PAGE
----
This weekend, Walshy turns in his controller for a keyboard

In 2011, Dave “Walshy” Walsh won his last cash prize at a major esports tournament

Photo via Red Bull Esports

In 2011, Dave “Walshy” Walsh won his last cash prize at a major esports tournament. Three years later, he’ll try his hand again this weekend at the Red Bull Battlegrounds in Detroit, though this time he won’t be wielding the controller that made him a superstar, but a mouse a keyboard in StarCraft 2.

Don’t let him hear you call it a comeback.

“I see tweets like, ‘Walshy coming out of retirement!” Walsh said. “No, no, no! I’m doing a small exhibition match, a fun thing… don’t consider this competitive me returning.”

If perhaps you’re wondering why a retired console gamer playing StarCraft is news, it’s because of the massive following Walsh has developed through his gaming career.

If Jonathan “Fatal1ty” Wendel is the progenitor of professional gaming on the PC, Walsh is the console version. He’s won dozens of tournaments spread over multiple games, earning over $150,000 in a professional gaming career that spanned over seven years. He signed a $250,000 three-year contract with Major League Gaming in 2006, one of the first of that size in esports.

Also like Wendel, Walsh has proven to be a great ambassador for esports since retiring from competitive play. He’s worked with the Entertainment Consumers Association to create a chapter for esports. He’s a board member of the Gamers Outreach Foundation, a charitable organization based out of his home state Michigan dedicated to using video games to improve people’s lives. And despite his lengthy time away from competition, Walsh remains a staple of his sponsor Red Bull’s esports initiative.

Instead of the collective shrug you might expect from StarCraft 2 fans, most were genuinely excited to see Walsh’s entrance into the Detroit tournament. “Honestly one of the greatest esports personalities of all time,” one Reddit user wrote. “A legend,” another said. Most of the time a retired pro playing a tournament isn’t news unless they win it, but Walsh playing at all, and not even in the genre where he made his name, turns people’s heads.

Of course, that doesn’t help Walsh’s problem with heightened expectations. He entered the tournament for a simple reason: to have fun at a competition that’s only a few hours from his hometown of Grand Rapids, Mich. And while he says he’s the kind of competitive person who can’t have fun losing, that’s what he expects to do in Detroit. For the most part.

“If I get a win, I’ll be happy,” Walsh said. “I wouldn’t be surprised, especially with what kind of players Battlegrounds can draw out, if I lose in the first two rounds. I would be a little disappointed, but I guess I can’t have too high of expectations when I haven’t put in the hours for training. I’m just going out for fun.”

Most console gamers would struggle trying to click around a screen with a mouse and keyboard—at the least with the type of speed and precision needed by most pros—but Walsh actually has a history with PC gaming and specifically real-time strategy games. He grew up on games like Command & Conquer and the Warcraft series, particularly the 2002 title Warcraft 3. While he calls himself a “scrub” considering his lack of competitive effort in the game, he was still “pretty good”.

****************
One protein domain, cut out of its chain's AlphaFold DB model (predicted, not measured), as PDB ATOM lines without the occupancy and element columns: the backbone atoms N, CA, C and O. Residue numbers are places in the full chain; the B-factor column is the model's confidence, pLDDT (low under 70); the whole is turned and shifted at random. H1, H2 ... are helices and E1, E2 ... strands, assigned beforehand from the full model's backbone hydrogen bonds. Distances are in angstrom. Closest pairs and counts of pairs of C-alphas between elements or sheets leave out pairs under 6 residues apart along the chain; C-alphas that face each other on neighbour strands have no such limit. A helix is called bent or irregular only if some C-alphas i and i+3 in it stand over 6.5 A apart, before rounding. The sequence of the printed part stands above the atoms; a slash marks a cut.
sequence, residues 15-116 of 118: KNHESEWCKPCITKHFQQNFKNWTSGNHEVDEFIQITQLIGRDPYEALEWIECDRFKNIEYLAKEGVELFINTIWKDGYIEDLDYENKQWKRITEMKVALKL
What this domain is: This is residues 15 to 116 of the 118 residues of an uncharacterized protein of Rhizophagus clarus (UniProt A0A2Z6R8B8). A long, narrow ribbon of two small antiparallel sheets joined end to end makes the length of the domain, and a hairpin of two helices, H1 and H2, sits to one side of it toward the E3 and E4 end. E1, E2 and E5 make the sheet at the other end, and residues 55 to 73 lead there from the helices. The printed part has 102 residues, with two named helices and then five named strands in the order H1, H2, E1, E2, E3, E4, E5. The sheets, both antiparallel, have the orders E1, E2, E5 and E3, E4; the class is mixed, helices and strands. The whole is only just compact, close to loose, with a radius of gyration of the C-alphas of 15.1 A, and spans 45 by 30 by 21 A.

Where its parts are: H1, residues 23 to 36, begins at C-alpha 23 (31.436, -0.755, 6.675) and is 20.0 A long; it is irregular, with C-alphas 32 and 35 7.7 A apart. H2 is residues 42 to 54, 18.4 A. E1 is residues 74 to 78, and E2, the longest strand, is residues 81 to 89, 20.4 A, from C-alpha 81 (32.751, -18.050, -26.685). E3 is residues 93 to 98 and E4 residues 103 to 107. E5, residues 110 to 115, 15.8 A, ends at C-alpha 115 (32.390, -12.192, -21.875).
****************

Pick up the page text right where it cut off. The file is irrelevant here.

When StarCraft 2 came out midway through 2010, Walsh was quickly hooked. “I played more Starcraft than I was playing Halo,” Walsh said. At the time he was still a pro player competing in the Major League Gaming circuit for Halo 3. But that didn’t stop him from tackling the StarCraft 2 ladder, where he quickly reached Diamond level, the highest tier at the time.

The Zerg player says he used aggressive strategies to climb the ladder—why waste time in Silver and Gold when you can just win in 10 minutes?—but once he got to Diamond, he focused on his macro game.

“I like the decision making that comes behind in terms of determining what to do with your larva,” Walsh explained, outlining one reason he loves the insect-like Zerg race. “I really like those difficult decisions. All the games, when I lose them, I don’t feel like I was unlucky or it was due to balance. I feel like I just made bad decisions or poor decisions.” He points to poor scouting as a primary contributor to his losses.

When Blizzard added the Masters tier, Walsh managed to rank in the 70-80 range by the time he quit the game. But that was a long time ago. Walsh only has about 20 hours total in Heart of the Swarm, the latest StarCraft expansion.

“I feel bad because I promised to stream and that I’d put in some more time,” Walsh said. “But I’ve been busy lately so I’ve gotten in two games so far.”

Luckily, he’s got some quality coaches to help him prepare. StarCraft pros Shawn “Sheth” Simon and Marc-Olivier “desRow” Proulx have both offered their services. He plans to get at least one timing down with his pair of mentors and go from there.